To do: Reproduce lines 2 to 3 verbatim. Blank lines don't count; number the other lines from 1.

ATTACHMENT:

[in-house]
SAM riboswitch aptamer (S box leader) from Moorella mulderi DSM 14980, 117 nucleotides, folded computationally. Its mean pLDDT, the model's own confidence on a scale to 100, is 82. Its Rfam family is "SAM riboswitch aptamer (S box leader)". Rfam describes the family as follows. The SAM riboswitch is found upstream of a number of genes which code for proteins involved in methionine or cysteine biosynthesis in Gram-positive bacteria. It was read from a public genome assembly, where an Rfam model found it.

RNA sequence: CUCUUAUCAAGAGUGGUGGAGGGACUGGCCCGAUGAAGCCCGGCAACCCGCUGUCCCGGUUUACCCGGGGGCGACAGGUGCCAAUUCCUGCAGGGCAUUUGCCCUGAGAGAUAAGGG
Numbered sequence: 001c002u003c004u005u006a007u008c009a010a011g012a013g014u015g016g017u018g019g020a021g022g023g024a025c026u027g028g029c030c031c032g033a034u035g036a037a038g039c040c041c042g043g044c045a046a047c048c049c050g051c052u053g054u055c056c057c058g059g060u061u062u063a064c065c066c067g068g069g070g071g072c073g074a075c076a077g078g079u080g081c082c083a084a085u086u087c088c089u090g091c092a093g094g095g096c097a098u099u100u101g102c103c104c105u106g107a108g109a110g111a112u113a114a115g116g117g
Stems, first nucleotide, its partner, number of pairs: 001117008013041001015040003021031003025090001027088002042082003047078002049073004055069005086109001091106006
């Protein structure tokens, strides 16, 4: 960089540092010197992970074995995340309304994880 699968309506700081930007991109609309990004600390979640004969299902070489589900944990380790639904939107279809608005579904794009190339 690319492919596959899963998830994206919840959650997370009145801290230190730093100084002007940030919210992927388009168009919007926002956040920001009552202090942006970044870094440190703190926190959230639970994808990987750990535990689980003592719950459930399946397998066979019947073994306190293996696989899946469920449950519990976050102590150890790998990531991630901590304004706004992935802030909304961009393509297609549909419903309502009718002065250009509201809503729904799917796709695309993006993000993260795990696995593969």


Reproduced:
SAM riboswitch aptamer (S box leader) from Moorella mulderi DSM 14980, 117 nucleotides, folded computationally. Its mean pLDDT, the model's own confidence on a scale to 100, is 82. Its Rfam family is "SAM riboswitch aptamer (S box leader)". Rfam describes the family as follows. The SAM riboswitch is found upstream of a number of genes which code for proteins involved in methionine or cysteine biosynthesis in Gram-positive bacteria. It was read from a public genome assembly, where an Rfam model found it.

RNA sequence: CUCUUAUCAAGAGUGGUGGAGGGACUGGCCCGAUGAAGCCCGGCAACCCGCUGUCCCGGUUUACCCGGGGGCGACAGGUGCCAAUUCCUGCAGGGCAUUUGCCCUGAGAGAUAAGGG